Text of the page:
On Monday, when Shelby County commissioner Chris Thomas decided not to offer his widely advertised motion for the commission to drop its litigation against the six suburban municipalities planning school systems, he was merely bowing to reality.
Several realities, in fact — beginning with the high probability that, even with the expected defection of Chairman James Harvey, a Democrat, from the ranks of lawsuit supporters, there was still a majority in favor of continuing with the lawsuit, consisting of six other Democrats and Republican Mike Ritz. That was enough to out-vote Thomas and the coalition of suburban Republicans that has steadfastly opposed the litigation. The best they could hope for was a 7-6 outcome against them.
Another reality confronting Thomas was last week's unveiling by Dorsey Hopson, superintendent of the unified Shelby County Schools system, of a plan that resolved one basic issue in ongoing negotiations between the suburbs and the commission — that of who would administer to the unincorporated areas of Shelby County. Hopson's answer was clear and categorical: The unified system would.
The superintendent's plan also went far toward resolving the other basic question: What to do about the school properties within the six suburbs of Germantown, Collierville, Arlington, Lakeland, Bartlett, and Millington? Hopson's choice was to insist on leasing the buildings to the municipalities — at a rate to be agreed on but one that, it was clear, would not be the nominal one desired by the municipalities.
As Hopson spelled that out Monday night, at the SCS board meeting that saw his plan overwhelmingly approved, the leases would be for 40 years, with all sorts of provisos regarding defaults and damages that put the onus of compliance on the suburbs.
And, crucially, four schools on incorporated suburban turf would be retained by the united SCS system — Lucy Elementary School in Millington and three vintage institutions in Germantown: Germantown High School, Germantown Middle School, and Germantown Elementary.
As Germantown mayor Sharon Goldsworthy and others discovered when they appealed this verdict at Monday night's SCS board meeting, there was virtually no chance of altering it. By state law, SCS is the official governing body for public education in Shelby County, it owns the school properties, and it has first dibs on their disposition. The rationale for selecting the particular four schools for retention by SCS was that the majority student population of each derived from the unincorporated areas, not from within the corporate limits of the host suburb.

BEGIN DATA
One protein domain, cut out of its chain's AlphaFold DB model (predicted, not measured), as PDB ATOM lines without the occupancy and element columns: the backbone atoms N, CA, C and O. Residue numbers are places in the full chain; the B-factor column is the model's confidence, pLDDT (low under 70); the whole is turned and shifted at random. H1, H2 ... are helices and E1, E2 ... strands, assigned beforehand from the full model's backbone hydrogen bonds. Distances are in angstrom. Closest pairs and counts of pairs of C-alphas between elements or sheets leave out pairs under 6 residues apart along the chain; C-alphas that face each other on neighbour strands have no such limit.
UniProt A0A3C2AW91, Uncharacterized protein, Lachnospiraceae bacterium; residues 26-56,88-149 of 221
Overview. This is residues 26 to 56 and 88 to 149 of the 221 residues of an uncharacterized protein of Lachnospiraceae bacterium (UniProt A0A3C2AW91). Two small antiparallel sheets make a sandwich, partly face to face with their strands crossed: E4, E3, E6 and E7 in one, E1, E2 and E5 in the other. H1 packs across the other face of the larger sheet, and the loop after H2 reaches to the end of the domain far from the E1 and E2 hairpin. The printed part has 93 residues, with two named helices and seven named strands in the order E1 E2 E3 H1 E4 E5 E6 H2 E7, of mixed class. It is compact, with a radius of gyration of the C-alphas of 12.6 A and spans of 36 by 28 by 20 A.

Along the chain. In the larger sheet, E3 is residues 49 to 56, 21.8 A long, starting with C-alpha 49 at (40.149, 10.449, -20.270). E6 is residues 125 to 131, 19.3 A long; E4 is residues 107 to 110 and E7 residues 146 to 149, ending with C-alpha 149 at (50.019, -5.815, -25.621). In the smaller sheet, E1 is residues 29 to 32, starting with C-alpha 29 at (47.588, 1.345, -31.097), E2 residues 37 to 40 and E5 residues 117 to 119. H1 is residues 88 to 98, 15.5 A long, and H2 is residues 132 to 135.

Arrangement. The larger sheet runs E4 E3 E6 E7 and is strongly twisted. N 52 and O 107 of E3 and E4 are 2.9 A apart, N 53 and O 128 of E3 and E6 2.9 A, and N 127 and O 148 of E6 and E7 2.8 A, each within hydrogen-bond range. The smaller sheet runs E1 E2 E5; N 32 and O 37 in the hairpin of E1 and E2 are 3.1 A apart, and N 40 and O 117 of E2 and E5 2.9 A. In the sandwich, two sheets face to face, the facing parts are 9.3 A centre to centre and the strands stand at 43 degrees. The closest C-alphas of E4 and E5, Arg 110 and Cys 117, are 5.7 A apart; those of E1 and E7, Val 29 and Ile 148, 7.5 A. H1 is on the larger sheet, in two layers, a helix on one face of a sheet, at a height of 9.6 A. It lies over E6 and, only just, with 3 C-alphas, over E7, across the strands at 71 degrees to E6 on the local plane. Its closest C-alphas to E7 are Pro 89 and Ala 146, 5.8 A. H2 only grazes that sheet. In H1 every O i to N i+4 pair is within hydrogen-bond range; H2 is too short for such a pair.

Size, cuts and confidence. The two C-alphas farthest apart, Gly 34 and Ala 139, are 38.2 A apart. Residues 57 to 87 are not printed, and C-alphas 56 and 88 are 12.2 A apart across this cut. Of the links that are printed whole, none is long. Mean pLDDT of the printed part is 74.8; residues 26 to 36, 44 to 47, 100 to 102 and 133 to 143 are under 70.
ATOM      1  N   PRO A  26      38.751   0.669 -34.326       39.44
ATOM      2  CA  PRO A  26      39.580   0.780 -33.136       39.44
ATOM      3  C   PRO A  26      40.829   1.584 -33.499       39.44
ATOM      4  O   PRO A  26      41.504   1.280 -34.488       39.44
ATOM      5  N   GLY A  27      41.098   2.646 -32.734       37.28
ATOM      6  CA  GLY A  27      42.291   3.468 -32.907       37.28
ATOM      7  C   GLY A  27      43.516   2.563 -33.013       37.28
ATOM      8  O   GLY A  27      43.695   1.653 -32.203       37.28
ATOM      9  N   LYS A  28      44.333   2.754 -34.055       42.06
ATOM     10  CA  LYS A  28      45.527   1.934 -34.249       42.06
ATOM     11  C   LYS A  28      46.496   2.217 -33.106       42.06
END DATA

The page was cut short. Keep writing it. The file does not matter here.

Although Goldsworthy talked of conferring with her lawyers and continued to call for further discussions regarding the fate of the three Germantown schools — gaining a sliver of concession from Hopson that negotiations about the buildings (with him and board attorney Valerie Speakman) might conceivably touch on the issue — the chances of revision seemed remote.
The main reason for that was that no complaint was being heard from the other five affected suburban municipalities. Indeed, as SCS board member David Reaves of Bartlett explained somewhat apologetically when he declined Monday night to oppose the Hopson plan, "People in the north like this plan." Mayor Mike Wissman of Arlington, a former board member and a bystander Monday night, confirmed that judgment.
The only board member voting against the Hopson plan was David Pickler, the former longtime chairman of the defunct all-suburban county school board, now a representative of Germantown. (And Collierville, too, though no grumbling about the plan was coming from that quarter.)
The once united front that could spur state Senate majority leader Mark Norris to seek remedial legislative action on behalf of the county's suburban municipalities seemed irrevocably broken — a Humpty Dumpty that could not be patched back together.
It would appear that, after all the fire and brimstone and legislation and legal bickering, Hopson, the former attorney for Memphis City Schools and co-attorney for the provisionally unified system, had finally disposed of the central issues regarding the crisis-born school merger and the subsequent formation of municipal school systems. All that remains is some haggling over the cost of leasing school buildings.
Just in case, the county commission majority will almost certainly keep the existing lawsuit alive, though its linchpin, an accusation of resegregation, has been compromised somewhat by the Hopson plan's de facto appropriation of minority students along Germantown's unincorporated rim.
Presiding federal judge Hardy Mays, who has granted the litigating parties an additional 60 days to reach agreement, may soon be proclaiming an all-clear.
Jackson Baker is a Flyer senior editor.